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Bush Address Designed to Send Strong International Message - 2004-01-21


A senior Bush administration official says the president's State of the Union address sends a strong message to countries that are still seeking weapons of mass destruction, but also offers them an opportunity to change and develop better relations with the United States.

Deputy National Security Advisor for Communications Jim Wilkinson told reporters a main point of the president's State of the Union address was designed to send an international message. Mr. Wilkinson says the nations of the world have the option of trying to develop weapons of mass destruction or voluntarily disarming, as Libya has offered to do. He says there should be no doubt about America's resolve after the war against Saddam Hussein's government in Iraq.

"What his policy says is that regimes have a choice. They can choose to pursue weapons of mass destruction at great peril, at great expense. Clearly, Saddam Hussein it was at certainly his regime's peril, his pursuit of WMD. So, they can choose that path," says Mr. Wilkinson. "They can pursue weapons or they can choose a path to potential better relations with both the United States and the world. But the clear message that the world is receiving, and I think the president said it best, diplomacy only works when people know words count."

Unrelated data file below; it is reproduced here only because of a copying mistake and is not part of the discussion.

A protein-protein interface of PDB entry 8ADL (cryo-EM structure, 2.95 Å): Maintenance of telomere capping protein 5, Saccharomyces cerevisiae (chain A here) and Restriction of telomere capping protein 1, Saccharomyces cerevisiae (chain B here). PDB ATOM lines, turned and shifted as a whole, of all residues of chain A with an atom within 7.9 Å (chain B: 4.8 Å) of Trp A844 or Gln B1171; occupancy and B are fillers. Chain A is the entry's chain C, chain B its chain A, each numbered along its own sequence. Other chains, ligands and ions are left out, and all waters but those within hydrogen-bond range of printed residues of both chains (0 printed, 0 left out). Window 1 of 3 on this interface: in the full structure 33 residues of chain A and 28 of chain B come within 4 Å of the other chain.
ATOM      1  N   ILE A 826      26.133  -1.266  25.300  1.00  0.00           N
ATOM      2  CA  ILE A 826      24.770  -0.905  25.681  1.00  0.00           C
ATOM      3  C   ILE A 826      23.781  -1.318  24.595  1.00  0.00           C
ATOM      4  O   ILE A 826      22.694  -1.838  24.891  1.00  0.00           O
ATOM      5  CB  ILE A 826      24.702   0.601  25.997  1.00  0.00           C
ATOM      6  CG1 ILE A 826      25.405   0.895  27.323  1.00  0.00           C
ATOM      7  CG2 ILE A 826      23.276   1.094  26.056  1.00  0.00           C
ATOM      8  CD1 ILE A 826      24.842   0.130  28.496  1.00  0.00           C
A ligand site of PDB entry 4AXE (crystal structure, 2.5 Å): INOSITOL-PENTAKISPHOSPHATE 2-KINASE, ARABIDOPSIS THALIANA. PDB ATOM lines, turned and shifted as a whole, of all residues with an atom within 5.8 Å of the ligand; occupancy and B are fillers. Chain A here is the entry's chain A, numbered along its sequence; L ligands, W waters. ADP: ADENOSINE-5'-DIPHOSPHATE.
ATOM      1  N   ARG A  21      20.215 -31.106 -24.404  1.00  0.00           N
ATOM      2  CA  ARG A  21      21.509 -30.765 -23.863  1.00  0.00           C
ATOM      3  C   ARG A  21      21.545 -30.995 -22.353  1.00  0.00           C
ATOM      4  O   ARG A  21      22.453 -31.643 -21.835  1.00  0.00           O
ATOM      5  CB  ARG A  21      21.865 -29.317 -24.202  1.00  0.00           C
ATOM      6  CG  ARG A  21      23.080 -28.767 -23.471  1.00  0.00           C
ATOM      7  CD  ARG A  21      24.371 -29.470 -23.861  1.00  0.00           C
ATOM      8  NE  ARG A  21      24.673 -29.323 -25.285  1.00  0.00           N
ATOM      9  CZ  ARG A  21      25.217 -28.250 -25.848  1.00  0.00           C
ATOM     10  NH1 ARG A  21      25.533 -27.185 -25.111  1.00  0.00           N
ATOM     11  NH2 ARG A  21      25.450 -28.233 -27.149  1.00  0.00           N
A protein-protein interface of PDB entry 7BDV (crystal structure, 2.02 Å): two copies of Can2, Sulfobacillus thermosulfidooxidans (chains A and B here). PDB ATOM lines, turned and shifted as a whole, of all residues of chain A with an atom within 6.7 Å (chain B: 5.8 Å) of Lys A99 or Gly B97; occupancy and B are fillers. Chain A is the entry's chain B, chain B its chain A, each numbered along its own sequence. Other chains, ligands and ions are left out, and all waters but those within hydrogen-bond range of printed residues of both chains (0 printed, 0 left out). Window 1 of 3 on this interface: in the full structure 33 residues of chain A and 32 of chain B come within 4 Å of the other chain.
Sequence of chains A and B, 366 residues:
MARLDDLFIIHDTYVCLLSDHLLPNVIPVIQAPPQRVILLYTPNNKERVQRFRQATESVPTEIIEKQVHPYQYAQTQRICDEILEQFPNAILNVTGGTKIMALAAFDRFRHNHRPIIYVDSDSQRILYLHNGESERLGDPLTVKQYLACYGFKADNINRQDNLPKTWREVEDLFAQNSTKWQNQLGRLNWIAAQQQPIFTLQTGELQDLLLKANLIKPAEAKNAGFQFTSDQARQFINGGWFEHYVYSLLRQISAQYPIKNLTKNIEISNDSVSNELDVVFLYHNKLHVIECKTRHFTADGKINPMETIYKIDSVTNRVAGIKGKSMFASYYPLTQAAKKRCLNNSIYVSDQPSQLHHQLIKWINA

Mr. Wilkinson - a deputy assistant to President Bush - highlighted the proposal in the State of the Union to double the budget of the National Endowment for Democracy.

Mr. Wilkinson says the new money, about $40 million, will promote human rights, religious tolerance, free elections and freedom of the press in the Middle East. "If you look through history, and this is an important point I think, and it goes back to Saddam Hussein, Hitler and other regimes. If you look at the history of, frankly, all civilizations, civilizations that limit your rights as reporters to cover and see with the full sunshine of what is going on," he says. "Any civilization that does that or any civilization that doesn't allow free press, if you look at the lives of the citizens you typically find murder, and rape, certainly no freedoms."

Mr. Wilkinson says Mr. Bush's speech renews America's long-term commitments to rebuilding Iraq and Afghanistan. He says Mr. Bush is confident that democratic governments can rule in those countries that, for so long, have been dominated by conflict and violence.

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